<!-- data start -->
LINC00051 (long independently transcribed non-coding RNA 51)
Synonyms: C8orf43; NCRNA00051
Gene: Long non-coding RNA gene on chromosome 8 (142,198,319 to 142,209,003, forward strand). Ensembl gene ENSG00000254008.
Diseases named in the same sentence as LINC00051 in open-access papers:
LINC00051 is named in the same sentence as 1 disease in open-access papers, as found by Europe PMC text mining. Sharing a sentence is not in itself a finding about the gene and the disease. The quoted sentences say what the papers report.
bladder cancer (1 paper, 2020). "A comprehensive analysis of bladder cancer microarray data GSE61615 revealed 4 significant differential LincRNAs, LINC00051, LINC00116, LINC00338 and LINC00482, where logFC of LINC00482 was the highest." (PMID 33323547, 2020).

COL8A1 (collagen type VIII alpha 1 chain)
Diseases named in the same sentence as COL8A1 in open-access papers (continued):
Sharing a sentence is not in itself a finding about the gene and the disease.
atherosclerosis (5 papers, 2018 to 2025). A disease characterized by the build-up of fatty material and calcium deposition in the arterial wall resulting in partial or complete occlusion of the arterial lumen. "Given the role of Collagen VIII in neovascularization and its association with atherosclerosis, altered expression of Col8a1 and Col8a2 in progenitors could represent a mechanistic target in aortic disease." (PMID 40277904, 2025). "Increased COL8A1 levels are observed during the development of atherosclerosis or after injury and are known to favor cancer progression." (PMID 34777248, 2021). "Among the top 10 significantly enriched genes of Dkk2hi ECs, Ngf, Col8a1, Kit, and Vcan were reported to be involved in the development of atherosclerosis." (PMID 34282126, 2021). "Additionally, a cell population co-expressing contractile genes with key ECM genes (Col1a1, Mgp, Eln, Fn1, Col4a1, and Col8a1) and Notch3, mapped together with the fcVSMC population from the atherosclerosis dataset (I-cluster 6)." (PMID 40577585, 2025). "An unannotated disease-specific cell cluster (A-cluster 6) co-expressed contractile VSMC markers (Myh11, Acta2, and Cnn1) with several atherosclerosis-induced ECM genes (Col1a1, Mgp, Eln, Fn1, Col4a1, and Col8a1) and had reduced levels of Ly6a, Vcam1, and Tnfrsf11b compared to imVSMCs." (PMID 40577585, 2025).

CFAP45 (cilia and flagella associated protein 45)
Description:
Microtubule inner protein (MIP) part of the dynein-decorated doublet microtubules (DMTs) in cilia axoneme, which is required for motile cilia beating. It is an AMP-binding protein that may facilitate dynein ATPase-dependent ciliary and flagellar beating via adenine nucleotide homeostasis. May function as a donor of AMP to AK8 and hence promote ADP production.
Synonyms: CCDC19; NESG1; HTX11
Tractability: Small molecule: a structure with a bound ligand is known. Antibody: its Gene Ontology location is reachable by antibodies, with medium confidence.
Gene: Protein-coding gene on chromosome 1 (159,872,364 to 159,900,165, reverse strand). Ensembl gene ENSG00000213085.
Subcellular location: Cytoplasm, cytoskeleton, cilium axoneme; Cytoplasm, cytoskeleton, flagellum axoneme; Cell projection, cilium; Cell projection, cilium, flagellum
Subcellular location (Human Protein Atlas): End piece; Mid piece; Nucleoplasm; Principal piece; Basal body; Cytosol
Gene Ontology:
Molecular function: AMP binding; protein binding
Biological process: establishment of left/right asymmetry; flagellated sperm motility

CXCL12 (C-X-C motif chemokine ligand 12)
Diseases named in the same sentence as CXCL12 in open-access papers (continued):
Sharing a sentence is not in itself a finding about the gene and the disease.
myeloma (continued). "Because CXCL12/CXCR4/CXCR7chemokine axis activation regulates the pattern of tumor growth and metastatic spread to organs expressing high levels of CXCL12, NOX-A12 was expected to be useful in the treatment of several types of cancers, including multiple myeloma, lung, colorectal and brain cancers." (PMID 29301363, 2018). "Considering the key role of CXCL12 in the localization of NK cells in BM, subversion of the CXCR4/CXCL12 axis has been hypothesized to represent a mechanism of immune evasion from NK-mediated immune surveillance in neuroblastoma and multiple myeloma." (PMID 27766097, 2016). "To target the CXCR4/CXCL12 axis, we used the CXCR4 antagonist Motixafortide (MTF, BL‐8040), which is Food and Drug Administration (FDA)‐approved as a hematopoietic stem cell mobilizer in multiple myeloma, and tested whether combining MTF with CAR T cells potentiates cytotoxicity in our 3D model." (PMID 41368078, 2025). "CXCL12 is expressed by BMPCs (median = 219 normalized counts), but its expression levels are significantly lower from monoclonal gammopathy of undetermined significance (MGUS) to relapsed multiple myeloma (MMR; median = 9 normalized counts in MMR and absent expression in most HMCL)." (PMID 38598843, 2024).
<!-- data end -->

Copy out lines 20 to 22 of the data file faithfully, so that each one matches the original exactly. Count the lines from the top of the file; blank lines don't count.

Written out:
Molecular function: AMP binding; protein binding
Biological process: establishment of left/right asymmetry; flagellated sperm motility

CXCL12 (C-X-C motif chemokine ligand 12)